Queen Elizabeth II with New Zealand rugby legend Sean Fitzpatrick. (File)
New Zealand rugby legend Sean Fitzpatrick, who paid two visits to Buckingham Palace with the All Blacks, said the late Queen Elizabeth II taught him an invaluable piece of etiquette.
Fitzpatrick -- capped over 90 times and a member of the team that won the inaugural World Cup in 1987 -- told the BBC that Britain's longest serving monarch, who died last Thursday aged 96, was "very knowledgeable about rugby".
She presented the Webb Ellis Trophy to Nick Farr-Jones, the captain of 1991 World Cup winners Australia, at Twickenham after they beat England.
However, while Fitzpatrick could tell her little that she did not already know about rugby, Queen Elizabeth was able to put him right on drinking protocol at Buckingham Palace when he paid his second visit there in 1997.
The Queen was a huge fan of New Zealand, paying 10 visits there -- Fitzpatrick could recall as a young boy waving a flag as her motorcade drove past -- with her last in 2002.
He said his visits to Buckingham Palace were memorable.
"The first time in 1989 coming from New Zealand, 12,000 miles away to actually see Buckingham Palace and drive through the gates and wait in those amazing rooms was extraordinary," the 59-year-old told the BBC on Wednesday.
"In 1997 I can remember talking to the Queen and this was about 4 in the afternoon.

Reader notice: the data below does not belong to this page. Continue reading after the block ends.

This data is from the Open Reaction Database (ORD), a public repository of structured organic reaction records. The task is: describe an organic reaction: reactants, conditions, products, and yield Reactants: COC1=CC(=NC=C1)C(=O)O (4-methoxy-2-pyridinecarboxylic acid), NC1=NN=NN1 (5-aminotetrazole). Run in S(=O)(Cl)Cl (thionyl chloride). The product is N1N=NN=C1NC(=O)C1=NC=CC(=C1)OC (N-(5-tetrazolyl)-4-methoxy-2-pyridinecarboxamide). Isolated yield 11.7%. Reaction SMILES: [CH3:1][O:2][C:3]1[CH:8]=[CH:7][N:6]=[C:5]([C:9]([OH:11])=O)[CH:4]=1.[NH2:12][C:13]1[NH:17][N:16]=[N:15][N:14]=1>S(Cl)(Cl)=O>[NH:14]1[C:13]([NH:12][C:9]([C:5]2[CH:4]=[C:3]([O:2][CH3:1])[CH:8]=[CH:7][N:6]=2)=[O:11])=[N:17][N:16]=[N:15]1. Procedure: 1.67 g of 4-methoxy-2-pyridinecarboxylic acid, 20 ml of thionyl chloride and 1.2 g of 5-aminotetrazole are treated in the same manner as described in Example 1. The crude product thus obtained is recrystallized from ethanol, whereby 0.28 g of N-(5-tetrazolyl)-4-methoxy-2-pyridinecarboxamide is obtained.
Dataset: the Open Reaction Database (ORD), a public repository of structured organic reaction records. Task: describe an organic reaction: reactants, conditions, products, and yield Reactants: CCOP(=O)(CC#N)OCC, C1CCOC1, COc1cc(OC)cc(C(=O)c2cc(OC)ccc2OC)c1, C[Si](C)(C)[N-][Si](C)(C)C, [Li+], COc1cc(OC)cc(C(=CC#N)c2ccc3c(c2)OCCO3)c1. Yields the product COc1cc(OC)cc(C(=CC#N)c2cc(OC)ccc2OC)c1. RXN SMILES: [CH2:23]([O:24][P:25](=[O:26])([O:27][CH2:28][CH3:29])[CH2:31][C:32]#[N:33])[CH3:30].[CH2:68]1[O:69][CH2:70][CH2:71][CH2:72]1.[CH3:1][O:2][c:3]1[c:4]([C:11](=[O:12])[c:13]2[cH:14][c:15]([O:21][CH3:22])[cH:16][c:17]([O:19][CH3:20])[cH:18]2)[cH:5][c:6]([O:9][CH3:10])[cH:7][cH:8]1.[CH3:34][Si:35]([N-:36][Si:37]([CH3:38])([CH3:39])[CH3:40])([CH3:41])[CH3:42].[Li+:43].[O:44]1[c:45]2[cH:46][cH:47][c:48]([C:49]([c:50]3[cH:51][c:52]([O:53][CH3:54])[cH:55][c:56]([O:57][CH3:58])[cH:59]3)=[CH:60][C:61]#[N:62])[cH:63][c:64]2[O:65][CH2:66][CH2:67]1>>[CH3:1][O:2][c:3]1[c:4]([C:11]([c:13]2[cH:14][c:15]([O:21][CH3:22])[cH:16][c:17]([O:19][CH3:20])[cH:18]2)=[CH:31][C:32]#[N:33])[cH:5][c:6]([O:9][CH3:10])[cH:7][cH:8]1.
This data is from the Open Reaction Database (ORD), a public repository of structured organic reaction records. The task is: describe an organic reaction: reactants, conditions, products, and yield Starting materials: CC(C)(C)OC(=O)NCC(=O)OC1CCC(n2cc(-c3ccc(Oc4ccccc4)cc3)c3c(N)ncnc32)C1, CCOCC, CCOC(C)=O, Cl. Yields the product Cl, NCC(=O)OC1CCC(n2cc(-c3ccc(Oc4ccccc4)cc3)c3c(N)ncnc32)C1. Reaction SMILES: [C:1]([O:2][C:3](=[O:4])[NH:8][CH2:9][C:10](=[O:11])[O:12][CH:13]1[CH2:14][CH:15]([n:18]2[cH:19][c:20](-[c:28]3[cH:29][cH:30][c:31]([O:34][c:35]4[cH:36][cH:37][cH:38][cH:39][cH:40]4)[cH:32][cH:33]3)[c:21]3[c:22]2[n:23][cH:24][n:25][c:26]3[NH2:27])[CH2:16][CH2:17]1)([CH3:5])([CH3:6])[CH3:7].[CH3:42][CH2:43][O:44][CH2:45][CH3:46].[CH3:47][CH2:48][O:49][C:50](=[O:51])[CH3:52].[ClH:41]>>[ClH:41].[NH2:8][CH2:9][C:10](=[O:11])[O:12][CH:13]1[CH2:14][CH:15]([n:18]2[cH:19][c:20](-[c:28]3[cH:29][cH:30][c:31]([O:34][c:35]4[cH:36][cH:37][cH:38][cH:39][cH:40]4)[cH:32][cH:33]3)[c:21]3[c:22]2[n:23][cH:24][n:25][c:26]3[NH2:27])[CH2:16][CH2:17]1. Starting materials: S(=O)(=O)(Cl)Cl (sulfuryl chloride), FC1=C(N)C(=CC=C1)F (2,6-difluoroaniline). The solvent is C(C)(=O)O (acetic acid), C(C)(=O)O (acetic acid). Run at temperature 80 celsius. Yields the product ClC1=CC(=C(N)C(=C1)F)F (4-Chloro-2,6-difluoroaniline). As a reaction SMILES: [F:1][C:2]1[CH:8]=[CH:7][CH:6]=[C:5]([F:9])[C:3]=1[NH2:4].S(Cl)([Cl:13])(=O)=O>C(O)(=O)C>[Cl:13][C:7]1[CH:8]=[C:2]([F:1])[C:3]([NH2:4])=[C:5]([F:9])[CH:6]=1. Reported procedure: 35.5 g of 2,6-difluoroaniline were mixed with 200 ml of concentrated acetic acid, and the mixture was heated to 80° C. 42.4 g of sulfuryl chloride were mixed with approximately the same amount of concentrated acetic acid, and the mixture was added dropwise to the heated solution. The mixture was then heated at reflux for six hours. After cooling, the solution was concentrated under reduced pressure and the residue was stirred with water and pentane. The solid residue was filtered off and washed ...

"We were served tea and I said to the Queen 'Ma'am I recall the last time we were here we drank gin and tonics.'
"She replied 'Sean we never have gin and tonics till after six o'clock.'"
Fitzpatrick said he was privileged to be a New Zealander in London at this historic time.
He and his family were among the tens of thousands that lined the route on Tuesday as her hearse was driven from an air force base to Buckingham Palace.
"For a New Zealander living in London and experiencing the outpouring of love is just amazing.
"We walked up to Paddington last night to see her cortege and what really stood out to me were the little conversations we had with people we had never met about the Queen.
"Then suddenly total silence descended over the thousands of people lining the route as her procession went past.
"We were very fortunate to be there and see it."
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